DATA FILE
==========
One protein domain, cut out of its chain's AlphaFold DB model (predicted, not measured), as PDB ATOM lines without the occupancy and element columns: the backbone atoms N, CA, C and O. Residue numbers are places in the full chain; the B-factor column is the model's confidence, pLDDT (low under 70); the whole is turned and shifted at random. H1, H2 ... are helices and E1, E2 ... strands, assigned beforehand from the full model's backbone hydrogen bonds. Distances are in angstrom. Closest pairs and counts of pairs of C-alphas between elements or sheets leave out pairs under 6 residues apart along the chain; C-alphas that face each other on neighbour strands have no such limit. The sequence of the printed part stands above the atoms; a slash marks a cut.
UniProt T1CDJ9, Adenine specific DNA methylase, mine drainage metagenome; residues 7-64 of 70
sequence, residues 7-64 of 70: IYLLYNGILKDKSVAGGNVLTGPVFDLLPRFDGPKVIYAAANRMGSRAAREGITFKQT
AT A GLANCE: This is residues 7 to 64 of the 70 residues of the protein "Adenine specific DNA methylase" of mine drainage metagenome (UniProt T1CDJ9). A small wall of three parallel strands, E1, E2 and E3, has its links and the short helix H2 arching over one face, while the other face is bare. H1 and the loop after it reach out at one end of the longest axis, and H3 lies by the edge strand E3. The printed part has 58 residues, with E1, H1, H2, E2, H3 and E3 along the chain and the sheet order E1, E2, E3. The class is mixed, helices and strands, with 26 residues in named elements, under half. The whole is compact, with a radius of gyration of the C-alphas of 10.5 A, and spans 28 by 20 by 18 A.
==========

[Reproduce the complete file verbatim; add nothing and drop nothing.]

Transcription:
One protein domain, cut out of its chain's AlphaFold DB model (predicted, not measured), as PDB ATOM lines without the occupancy and element columns: the backbone atoms N, CA, C and O. Residue numbers are places in the full chain; the B-factor column is the model's confidence, pLDDT (low under 70); the whole is turned and shifted at random. H1, H2 ... are helices and E1, E2 ... strands, assigned beforehand from the full model's backbone hydrogen bonds. Distances are in angstrom. Closest pairs and counts of pairs of C-alphas between elements or sheets leave out pairs under 6 residues apart along the chain; C-alphas that face each other on neighbour strands have no such limit. The sequence of the printed part stands above the atoms; a slash marks a cut.
UniProt T1CDJ9, Adenine specific DNA methylase, mine drainage metagenome; residues 7-64 of 70
sequence, residues 7-64 of 70: IYLLYNGILKDKSVAGGNVLTGPVFDLLPRFDGPKVIYAAANRMGSRAAREGITFKQT
AT A GLANCE: This is residues 7 to 64 of the 70 residues of the protein "Adenine specific DNA methylase" of mine drainage metagenome (UniProt T1CDJ9). A small wall of three parallel strands, E1, E2 and E3, has its links and the short helix H2 arching over one face, while the other face is bare. H1 and the loop after it reach out at one end of the longest axis, and H3 lies by the edge strand E3. The printed part has 58 residues, with E1, H1, H2, E2, H3 and E3 along the chain and the sheet order E1, E2, E3. The class is mixed, helices and strands, with 26 residues in named elements, under half. The whole is compact, with a radius of gyration of the C-alphas of 10.5 A, and spans 28 by 20 by 18 A.